Memories override logic
 The stronger the memory of these unsuccessful activities or events, the less logic will be able to overpower the limbic brain. The more emotional the experience or event that the memory is attached to, then the more long term and powerful the memory will be, whether it is good or bad. In short, the limbic brain gets the upper hand and suppresses the thinking of the neocortex and you go into a fight or flight response to the idea. This means you either fight with the idea or leave it and move on as quickly as you can. The same happens with other people. They come up with an idea and we process it in the same way. New idea means risk, which equals fight or flight.

New idea but old memory
You see a new idea, yet your brain sees an old memory and new ideas means new risk, so invariably you go into a fight or flight response. This is why so many people fail to take an idea further, because their memory and subconscious mind are risk averse. In many ways your conscious mind creates ideas yet your sub conscious minds kill ideas. To the subconscious mind, different equals dangerous. What’s new is different, what’s different is risky, what’s risky is what’s avoided and what’s avoided is what’s left unattended. The sad news is, what’s left unattended becomes someone else’s opportunity, which becomes someone else’s idea, and if they know how to get beyond their biases, this idea becomes their innovation and their commercial success.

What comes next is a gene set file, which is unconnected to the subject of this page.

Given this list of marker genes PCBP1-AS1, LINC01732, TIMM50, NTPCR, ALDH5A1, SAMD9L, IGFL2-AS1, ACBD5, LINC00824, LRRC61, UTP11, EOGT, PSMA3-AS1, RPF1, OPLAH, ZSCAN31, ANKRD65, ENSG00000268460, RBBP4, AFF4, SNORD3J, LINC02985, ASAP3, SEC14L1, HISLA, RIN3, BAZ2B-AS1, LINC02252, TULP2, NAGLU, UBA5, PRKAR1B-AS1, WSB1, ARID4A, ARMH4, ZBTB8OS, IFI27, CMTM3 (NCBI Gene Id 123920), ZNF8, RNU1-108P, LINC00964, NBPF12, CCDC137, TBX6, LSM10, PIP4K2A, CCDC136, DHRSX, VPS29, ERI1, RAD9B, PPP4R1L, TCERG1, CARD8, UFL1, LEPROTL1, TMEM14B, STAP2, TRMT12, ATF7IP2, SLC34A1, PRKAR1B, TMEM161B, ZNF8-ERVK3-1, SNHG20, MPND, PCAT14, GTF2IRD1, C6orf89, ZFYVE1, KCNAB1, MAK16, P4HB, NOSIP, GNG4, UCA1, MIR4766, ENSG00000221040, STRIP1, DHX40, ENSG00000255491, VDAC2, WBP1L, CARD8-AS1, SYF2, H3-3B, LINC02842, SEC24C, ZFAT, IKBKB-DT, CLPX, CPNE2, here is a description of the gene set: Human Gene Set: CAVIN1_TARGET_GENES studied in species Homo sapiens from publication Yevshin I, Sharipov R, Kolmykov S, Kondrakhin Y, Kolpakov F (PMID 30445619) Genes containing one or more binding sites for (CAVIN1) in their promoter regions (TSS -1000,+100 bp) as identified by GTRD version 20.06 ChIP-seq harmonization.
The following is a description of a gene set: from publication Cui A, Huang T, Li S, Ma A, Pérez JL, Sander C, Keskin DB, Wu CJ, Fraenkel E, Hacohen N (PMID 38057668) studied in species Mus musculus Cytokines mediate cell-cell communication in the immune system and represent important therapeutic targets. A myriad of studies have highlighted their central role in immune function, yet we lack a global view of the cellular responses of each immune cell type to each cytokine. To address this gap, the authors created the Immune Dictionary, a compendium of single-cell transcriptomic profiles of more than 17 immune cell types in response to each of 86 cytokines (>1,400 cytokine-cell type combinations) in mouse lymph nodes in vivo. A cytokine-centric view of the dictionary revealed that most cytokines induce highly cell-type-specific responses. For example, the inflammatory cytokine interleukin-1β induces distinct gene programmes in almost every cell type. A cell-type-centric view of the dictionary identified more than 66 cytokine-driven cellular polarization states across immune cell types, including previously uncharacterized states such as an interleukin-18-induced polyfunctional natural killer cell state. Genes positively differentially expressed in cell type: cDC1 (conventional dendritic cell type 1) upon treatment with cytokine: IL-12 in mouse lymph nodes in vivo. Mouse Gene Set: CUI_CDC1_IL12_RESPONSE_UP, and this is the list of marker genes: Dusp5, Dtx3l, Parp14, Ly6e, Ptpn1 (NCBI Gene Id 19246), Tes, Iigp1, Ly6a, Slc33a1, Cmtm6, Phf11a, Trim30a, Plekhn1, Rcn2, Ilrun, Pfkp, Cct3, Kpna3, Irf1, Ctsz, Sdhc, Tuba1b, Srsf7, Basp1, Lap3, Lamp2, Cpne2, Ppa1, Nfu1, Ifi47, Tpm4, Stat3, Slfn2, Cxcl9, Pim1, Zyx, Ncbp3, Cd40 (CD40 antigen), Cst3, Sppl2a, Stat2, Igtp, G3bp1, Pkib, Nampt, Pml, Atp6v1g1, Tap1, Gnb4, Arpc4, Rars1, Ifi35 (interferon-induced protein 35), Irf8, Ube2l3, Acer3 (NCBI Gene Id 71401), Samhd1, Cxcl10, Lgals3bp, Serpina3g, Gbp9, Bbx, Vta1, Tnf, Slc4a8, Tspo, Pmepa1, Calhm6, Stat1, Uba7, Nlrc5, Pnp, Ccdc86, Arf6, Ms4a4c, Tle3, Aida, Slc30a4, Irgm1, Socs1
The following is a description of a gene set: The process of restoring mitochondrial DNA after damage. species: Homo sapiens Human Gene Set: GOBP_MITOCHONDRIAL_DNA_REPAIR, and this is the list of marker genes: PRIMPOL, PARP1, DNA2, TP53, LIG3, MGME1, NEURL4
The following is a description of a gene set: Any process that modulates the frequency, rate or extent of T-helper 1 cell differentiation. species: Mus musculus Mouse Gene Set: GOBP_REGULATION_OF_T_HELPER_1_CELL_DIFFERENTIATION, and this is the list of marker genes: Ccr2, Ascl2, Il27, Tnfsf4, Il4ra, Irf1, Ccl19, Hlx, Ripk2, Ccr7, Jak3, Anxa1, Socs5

Group thinking sinks innovative thinking
 What’s even worse is that when we get together as a group we become even more risk averse. Research has shown that organisations overwhelmingly (close to 90%) will adopt a prevention focus motivation versus a promotion focus motivation. Prevention focused motivation is when we are looking at all the ways we can avoid mistakes happening or preventing us from losing money.  Promotion focus motivation on the other hand, is all about looking at what are the gains that can be made. For example, improved sales, additional income, bonuses etc… The bigger the organisation, the bigger the bias to being risk averse and being prevention focused.  ‘Start ups’ however, have a much stronger promotion focus motivation that can encourage more ideas and more innovation.

Now, you might be starting to understand that if you’re in a large organisation, even when an idea looks brilliant, unless you can create a 100% money back guarantee that it will work, the idea is likely to be killed.


The fable of an idea left on the table